- Some countries use CFMs to mitigate capital outflows to stabilise exchange rates, if FXIs prove insufficient.
An integrated policy framework needs to provide greater clarity on these interactions. We need a deeper understanding of how these instruments can complement, substitute or conflict with one another.
- For example, we need to better understand the interactions between monetary policy and macroprudential regulation in achieving both price and financial stability.
One view is that monetary and macroprudential policies are largely complementary and hence should be used together for better results.
- For instance, an IMF study found that tighter MPMs to address financial stability risks are associated with more countercyclical monetary policy responses to macroeconomic shocks.
Mano, R and Sgherri, S (2020), “One Shock, Many Policy Responses”, IMF Working Paper, WP/20/10.
An alternative perspective is that monetary policy can be used to achieve both price and financial stability.
- By setting the price of leverage and influencing risk taking, monetary policy can lean against the build-up of excessive credit and financial imbalances, thus mitigating financial stability risks.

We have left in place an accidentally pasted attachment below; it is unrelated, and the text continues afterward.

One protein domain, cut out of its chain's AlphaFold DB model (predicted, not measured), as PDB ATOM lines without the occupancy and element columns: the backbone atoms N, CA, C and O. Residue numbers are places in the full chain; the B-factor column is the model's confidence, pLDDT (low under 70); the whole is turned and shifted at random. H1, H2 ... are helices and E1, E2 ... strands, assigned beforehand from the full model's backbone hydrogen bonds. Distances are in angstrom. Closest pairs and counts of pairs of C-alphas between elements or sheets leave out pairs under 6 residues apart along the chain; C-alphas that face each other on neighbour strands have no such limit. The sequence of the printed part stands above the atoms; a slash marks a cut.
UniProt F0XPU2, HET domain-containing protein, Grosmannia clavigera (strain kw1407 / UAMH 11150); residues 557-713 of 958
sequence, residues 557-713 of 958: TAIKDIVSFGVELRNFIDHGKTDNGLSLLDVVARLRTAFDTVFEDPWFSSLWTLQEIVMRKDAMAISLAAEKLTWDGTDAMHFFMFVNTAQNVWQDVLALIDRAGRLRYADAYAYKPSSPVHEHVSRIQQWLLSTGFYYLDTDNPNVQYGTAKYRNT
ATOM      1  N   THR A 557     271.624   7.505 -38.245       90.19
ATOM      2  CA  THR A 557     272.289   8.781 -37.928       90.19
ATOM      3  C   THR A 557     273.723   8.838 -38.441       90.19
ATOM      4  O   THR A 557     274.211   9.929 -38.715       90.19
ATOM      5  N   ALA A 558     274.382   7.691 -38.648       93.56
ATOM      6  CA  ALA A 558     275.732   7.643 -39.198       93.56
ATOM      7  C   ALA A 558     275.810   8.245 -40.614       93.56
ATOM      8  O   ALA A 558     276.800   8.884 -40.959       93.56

- However, and this is a point I have made elsewhere, monetary policy is too blunt an instrument for addressing specific risks to financial stability, and it can sometimes cause collateral damage to the rest of the economy if it tries to do so.
Menon, R (2014), "Getting in All the Cracks or Targeting the Cracks? Securing Financial Stability in the Post-Crisis Era," Opening Remarks at the Asian Monetary Policy Forum, 24 May.
An integrated policy framework could perhaps shed light on the circumstances under which monetary policy could also serve financial stability objectives, and whether there are benefits to jointly calibrating monetary policy and macroprudential policy, as well as how this calibration should be done.
The BIS and IMF have both been undertaking research on these issues. Central bankers have at the same time gained considerable experience in employing an eclectic mix of policy instruments, with varying degrees of success. There is merit in bringing these practical experiences to bear in formulating an integrated policy framework.
Developing effective policy instruments and using them in a coherent fashion will enhance macroeconomic and macro-financial stability. It will help to make financial globalisation safer, especially for EMEs, at a time when there are growing risks of fragmentation in international economic relationships.
Your task is therefore vital. I wish you a fruitful conference ahead.